WASHINGTON: Environmental Protection Agency chief Scott Pruitt, yet another Trump administration official with his job on the line over ethical concerns, took heat from lawmakers Thursday over his profligate spending and lobbyist ties and tried to divert responsibility to underlings.

The EPA administrator said “twisted” allegations against him were meant to undermine the administration’s anti-regulatory agenda, and he denied knowing details of some of the extraordinary spending done on his behalf at the agency.

The public grilling at back-to-back House hearings, called formally to consider EPA’s budget, came as support has appeared to erode for Pruitt among fellow Republicans after revelations about unusual security spending, first-class flights, a sweetheart condo lease and more. Even Republicans who heartily support Pruitt’s policy agenda said his apparent lapses had to be scrutinized.

Democrats excoriated him.

“You are unfit to hold public office,” said Rep. Frank Pallone of New Jersey.

“You’ve become the poster child for the abuse of public trust,” said Rep. John Sarbanes of Maryland.

Although most of the Republican lawmakers at the hearings rallied around Pruitt, reviews were mixed. Rep. John Shimkus of Illinois, chairman of the first panel that questioned Pruitt, said afterward the EPA chief was “a little vague,” adding, “It’s never a good idea to blame your staff in public.”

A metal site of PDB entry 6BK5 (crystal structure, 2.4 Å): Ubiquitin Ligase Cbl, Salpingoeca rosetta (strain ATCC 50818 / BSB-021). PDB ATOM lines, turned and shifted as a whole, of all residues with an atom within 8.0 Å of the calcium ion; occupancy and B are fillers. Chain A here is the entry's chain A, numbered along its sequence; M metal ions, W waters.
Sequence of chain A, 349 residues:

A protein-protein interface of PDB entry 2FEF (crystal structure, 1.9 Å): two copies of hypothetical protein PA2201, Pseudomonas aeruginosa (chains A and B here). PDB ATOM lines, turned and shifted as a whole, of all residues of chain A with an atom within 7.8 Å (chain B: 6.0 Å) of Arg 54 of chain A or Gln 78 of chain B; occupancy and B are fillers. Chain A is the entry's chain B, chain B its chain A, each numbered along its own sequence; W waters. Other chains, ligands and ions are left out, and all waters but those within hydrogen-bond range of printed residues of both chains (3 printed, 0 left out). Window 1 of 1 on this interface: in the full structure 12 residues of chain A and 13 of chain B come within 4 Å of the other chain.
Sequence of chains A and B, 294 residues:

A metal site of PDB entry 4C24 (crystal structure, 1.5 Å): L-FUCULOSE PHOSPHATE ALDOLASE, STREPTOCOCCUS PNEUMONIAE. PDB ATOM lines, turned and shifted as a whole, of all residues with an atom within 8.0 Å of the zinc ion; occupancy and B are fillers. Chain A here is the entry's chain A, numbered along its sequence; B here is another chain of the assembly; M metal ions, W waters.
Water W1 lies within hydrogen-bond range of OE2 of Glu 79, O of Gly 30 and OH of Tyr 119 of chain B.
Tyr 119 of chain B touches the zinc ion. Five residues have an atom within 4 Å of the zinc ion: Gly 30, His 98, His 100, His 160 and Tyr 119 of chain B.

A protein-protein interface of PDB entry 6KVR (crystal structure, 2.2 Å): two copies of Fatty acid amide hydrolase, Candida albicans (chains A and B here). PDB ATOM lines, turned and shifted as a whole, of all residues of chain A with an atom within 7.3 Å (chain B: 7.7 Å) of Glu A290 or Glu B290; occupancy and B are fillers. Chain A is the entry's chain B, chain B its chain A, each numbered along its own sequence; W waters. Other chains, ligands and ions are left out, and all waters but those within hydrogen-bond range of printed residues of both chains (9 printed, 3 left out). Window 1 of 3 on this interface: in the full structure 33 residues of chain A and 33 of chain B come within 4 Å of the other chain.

Asked whether Pruitt should resign, he said that’s not his call and suggested that’s up to President Donald Trump.

Thursday’s hearings were Pruitt’s first major appearance since a Fox News interview in early April that was widely considered to be disastrous within the West Wing.

Before Congress, the administrator demonstrated his background as a lawyer, giving clipped answers and sticking to repeating rehearsed talking points.

He visibly bristled on occasion as Democrats pressed about the many financial allegations against him, then relaxed when Republicans on the panel gave him openings to expand on his policy steps at EPA.

Mocking Pruitt’s opponents, Republican Rep. Kevin Cramer of North Dakota said that as far as the EPA chief’s critics were concerned, “I think the greatest sin you’ve done is you’ve actually done what President Trump ran on.”

“It’s shameful that this day has turned into a personal attack,” said GOP Rep. Bill Johnson of Ohio.

Trump has stood by his EPA chief, but behind closed doors, White House officials concede Pruitt’s job is in serious jeopardy.